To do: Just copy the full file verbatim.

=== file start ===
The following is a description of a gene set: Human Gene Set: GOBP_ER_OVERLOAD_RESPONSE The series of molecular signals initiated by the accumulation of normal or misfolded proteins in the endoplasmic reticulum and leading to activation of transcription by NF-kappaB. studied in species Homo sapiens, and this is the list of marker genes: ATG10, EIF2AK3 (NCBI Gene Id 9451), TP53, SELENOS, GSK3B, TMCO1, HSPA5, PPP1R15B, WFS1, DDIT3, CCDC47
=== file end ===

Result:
The following is a description of a gene set: Human Gene Set: GOBP_ER_OVERLOAD_RESPONSE The series of molecular signals initiated by the accumulation of normal or misfolded proteins in the endoplasmic reticulum and leading to activation of transcription by NF-kappaB. studied in species Homo sapiens, and this is the list of marker genes: ATG10, EIF2AK3 (NCBI Gene Id 9451), TP53, SELENOS, GSK3B, TMCO1, HSPA5, PPP1R15B, WFS1, DDIT3, CCDC47